The EXPO Center also leased a Bobcat skid loader; because the EXPO Center has no “equipment fund”, it is likely this loader will be returned to the dealer at the end of the lease.
Fishel gave Commissioners a presentation on unique practices his department uses to replace box culverts with cement “Lego blocks”, “I beams”, and corrugated metal decking. As vehicle weights continue to increase, R&B staff have found this to be a less expensive and more durable approach to using wood, in certain box culvert conditions. Fishel gave this presentation to a gathering of his peers at a MINK regional conference—involving departments from Missouri, Iowa, Nebraska and Kansas. Fishel’s presentation can be viewed on ACCESS TV. Fishel also gave his quarterly R&B report, which included plans for the R&B shop’s remodel.
In Other Matters
- Proclaimed October Downs Syndrome Awareness Month.
- Signed a Memorandum of Understanding with the City, regarding an $18,994 Justice Assistance Grant that will be used to purchase 3 covert tracking units, a covert listening devise, 2 video surveillance systems and one GPS tracking unit.
- Granted a permit for a private fireworks display, to occur on October 21st, at 9:45 pm, near the Country Club. The planned 7 minute display is for a wedding.
- Met in executive session for 20 minutes in a matter involving attorney/client privilege on pending litigation. County Counselor Mike Montoya and FIshel were part of that session.
- Signed an agreement for Ford County to house inmates from the Saline County Jail at a rate of $35/day. Sheriff Roger Soldan gave a brief update on sewer repairs that have temporarily caused the County to have to house additional inmates elsewhere; repairs are expected to be completed this week.
- Briefly discussed a spike in the number of detained juveniles. For many months, the number of detained juveniles had been relatively low but recently, 11 have been detained.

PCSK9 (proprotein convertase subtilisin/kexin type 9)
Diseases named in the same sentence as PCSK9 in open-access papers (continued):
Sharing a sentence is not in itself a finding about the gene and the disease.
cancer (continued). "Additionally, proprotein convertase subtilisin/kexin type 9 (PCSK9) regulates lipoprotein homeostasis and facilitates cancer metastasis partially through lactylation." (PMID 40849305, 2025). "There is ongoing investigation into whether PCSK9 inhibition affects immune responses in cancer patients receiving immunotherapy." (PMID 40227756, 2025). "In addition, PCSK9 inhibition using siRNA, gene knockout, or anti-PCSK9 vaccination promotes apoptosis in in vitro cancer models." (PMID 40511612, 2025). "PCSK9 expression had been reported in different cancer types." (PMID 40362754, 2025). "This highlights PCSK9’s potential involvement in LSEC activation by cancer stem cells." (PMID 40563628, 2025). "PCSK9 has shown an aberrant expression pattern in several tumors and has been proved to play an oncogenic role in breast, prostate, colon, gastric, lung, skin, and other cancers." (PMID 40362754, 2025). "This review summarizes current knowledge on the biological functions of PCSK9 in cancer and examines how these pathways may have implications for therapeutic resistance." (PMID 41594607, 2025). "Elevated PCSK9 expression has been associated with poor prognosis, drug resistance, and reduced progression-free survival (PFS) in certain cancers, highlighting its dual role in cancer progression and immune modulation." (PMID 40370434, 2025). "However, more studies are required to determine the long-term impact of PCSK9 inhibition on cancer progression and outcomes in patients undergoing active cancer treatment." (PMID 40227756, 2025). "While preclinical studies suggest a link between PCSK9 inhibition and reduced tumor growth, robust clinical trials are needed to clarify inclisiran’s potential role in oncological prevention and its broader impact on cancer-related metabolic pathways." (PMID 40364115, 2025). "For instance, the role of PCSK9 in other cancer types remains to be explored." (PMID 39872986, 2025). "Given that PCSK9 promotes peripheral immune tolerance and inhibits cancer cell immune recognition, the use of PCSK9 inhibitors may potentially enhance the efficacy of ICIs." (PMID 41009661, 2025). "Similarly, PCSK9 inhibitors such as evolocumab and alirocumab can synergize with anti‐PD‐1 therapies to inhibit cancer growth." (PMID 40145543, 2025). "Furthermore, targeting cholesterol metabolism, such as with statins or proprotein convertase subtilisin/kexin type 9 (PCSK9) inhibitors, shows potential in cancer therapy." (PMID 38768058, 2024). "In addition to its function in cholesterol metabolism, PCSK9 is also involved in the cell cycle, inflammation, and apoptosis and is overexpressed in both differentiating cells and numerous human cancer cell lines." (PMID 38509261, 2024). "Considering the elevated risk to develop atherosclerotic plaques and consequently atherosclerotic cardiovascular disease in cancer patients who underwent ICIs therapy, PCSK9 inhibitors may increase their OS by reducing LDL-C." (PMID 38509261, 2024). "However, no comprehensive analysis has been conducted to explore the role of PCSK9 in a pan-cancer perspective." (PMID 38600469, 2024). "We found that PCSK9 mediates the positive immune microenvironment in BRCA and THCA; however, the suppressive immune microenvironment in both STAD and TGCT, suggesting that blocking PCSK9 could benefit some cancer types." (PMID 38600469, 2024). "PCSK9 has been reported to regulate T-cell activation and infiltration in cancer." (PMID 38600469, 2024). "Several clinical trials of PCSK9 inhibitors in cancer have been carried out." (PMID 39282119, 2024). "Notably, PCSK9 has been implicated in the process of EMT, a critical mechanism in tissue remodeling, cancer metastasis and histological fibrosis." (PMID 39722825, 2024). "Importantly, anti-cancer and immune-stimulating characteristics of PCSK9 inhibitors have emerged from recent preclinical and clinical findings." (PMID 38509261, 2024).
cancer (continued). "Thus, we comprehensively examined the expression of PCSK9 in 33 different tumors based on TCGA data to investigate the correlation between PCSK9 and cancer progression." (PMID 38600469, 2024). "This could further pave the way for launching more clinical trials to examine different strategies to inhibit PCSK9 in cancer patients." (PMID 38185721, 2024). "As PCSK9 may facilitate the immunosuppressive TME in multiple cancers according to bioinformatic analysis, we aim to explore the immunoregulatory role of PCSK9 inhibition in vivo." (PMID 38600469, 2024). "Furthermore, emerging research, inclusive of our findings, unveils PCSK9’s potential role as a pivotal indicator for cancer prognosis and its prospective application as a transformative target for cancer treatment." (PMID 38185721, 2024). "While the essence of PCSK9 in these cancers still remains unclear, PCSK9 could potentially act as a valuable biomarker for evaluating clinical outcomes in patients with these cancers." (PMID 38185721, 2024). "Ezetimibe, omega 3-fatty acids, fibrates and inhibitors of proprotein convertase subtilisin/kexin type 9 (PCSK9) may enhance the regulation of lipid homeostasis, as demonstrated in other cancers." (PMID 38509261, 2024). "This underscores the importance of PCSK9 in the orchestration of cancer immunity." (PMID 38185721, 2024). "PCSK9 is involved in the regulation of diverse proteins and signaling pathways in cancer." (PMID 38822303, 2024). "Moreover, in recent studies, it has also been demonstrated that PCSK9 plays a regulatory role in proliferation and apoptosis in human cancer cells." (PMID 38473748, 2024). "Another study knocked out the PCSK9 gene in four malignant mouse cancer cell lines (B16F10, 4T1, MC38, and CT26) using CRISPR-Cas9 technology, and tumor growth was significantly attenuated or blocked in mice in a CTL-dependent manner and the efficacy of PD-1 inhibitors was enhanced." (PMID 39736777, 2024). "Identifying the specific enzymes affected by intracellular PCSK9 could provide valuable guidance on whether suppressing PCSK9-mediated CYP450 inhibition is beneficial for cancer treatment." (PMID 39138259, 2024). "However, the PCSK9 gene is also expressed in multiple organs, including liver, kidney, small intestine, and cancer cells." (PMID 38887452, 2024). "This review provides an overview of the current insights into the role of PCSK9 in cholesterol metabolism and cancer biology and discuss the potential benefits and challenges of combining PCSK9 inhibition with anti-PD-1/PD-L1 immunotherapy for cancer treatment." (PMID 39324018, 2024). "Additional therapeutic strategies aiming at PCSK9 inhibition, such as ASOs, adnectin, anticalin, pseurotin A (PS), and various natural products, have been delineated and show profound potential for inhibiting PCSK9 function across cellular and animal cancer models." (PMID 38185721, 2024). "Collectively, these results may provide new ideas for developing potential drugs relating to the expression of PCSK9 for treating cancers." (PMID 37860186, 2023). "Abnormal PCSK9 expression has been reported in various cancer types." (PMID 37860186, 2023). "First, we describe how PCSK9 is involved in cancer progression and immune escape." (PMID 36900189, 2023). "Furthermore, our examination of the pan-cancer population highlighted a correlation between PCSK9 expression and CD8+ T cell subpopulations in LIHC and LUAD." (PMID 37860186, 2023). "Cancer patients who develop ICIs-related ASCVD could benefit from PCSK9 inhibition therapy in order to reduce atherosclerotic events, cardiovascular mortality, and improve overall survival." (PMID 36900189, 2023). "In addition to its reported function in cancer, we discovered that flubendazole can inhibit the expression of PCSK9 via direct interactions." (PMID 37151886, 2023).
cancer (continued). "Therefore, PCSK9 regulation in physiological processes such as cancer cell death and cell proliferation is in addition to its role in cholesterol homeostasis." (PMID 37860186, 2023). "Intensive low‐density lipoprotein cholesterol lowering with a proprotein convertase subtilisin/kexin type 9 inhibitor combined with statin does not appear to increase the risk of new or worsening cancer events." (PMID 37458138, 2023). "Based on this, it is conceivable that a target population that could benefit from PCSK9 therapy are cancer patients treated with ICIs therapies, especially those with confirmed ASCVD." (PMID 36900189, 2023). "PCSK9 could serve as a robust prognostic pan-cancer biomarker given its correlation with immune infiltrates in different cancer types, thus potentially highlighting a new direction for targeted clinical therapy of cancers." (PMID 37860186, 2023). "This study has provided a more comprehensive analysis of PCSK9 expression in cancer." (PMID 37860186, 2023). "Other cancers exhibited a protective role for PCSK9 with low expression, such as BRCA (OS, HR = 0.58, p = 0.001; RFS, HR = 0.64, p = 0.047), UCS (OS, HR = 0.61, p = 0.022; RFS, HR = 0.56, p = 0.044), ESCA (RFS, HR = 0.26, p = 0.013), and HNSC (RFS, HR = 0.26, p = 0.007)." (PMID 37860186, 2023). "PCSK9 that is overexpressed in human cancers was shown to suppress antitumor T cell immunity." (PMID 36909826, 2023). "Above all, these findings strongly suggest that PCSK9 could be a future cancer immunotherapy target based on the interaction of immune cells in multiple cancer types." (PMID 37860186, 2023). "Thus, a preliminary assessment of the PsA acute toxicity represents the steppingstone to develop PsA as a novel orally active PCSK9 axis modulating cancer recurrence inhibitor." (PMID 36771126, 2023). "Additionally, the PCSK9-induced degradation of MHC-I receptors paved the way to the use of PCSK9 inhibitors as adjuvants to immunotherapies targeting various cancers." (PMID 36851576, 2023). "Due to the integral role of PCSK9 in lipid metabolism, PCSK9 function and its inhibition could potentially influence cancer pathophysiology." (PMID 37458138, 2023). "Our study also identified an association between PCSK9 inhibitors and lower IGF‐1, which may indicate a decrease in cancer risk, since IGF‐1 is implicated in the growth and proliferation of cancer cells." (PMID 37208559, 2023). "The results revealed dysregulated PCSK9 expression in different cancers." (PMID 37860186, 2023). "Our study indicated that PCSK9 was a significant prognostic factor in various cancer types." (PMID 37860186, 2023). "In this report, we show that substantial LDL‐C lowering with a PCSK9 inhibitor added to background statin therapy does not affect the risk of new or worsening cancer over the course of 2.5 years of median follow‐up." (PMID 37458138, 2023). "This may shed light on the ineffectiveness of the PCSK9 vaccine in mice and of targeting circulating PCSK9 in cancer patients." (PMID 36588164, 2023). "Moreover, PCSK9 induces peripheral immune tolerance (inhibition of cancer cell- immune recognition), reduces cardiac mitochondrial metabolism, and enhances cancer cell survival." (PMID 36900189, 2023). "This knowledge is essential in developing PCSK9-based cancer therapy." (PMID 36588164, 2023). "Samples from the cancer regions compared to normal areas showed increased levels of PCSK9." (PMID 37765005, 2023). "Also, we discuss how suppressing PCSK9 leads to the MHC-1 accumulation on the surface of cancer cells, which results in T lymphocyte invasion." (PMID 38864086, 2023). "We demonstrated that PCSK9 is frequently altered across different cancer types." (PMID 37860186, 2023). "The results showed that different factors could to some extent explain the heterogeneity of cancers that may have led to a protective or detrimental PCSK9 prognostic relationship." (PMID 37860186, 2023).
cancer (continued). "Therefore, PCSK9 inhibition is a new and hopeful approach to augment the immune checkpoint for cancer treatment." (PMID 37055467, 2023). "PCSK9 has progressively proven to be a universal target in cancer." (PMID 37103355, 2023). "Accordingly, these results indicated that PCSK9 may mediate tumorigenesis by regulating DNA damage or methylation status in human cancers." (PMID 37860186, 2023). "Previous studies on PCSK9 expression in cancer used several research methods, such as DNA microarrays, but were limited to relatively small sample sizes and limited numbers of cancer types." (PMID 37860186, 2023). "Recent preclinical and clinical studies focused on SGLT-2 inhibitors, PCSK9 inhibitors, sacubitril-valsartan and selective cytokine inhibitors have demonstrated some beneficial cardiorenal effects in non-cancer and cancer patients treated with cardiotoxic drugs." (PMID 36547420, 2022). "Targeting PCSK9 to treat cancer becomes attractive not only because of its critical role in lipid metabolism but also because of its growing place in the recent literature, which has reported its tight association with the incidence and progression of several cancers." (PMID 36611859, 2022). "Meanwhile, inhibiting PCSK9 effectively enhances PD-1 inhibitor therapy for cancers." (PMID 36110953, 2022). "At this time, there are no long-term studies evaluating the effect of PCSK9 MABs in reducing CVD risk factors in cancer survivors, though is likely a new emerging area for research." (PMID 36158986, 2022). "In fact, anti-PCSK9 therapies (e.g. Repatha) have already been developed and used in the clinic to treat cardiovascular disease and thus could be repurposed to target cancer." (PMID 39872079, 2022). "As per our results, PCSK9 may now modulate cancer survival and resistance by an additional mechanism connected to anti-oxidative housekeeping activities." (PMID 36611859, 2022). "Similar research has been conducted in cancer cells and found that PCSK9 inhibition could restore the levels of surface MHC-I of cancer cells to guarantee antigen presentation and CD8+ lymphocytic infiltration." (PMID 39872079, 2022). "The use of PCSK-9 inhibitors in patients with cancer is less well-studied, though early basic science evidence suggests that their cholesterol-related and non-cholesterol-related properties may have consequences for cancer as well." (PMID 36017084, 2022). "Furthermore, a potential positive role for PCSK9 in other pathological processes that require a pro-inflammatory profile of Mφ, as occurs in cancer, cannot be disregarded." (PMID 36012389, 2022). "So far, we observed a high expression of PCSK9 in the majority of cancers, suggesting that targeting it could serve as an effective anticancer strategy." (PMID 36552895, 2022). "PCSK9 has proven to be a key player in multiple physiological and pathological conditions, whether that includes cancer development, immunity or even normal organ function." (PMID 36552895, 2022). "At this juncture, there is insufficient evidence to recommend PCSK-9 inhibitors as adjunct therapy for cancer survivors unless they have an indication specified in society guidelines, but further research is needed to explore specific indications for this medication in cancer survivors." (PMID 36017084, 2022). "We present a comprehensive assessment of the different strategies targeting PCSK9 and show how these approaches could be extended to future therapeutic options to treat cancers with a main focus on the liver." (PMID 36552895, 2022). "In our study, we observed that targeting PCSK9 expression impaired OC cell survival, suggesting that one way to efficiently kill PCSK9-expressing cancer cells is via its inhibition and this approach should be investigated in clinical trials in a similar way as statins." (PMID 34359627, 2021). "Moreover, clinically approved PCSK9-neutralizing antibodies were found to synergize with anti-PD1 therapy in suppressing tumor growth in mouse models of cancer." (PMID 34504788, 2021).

- Learned that seven qualified applicants have applied for the Assistant Administrator position; interviews begin this week.
- Learned K-State Extension will like re-locate from the City-County Building to the K-State Polytechnic campus by the end of the year. Commissioners approved a plan to inform the Building Authority of the County’s plans to use the vacated space as part of a juvenile court.
- Learned that an accessibility report on the Commission on Aging’s building has been received. Commissioners also signed a letter reappointing Jeff Denton to serve on the North Central-Flint Hills Area Agency on Aging.
- Learned the Committee to Reduce the Jail Population will meet twice this month as they do “behind the scenes” work.
- Learned that soon, all incorporated areas of the County will be able to procure outdoor warning sirens that will have a life of 25 years.
- On October 31st, Emergency Management has invited law enforcement, fire, EMS, Westar, and United Way to meet with area facilities at the Webster Conference Center. The Center for Medicare/Medicaid Services has implemented several new emergency preparedness requirements for various health care facilities that must coordinate their efforts with those outlined in the County’s Emergency Response Plan. The meeting will focus on emergency planning development, facilitation of exercises, and general information sharing.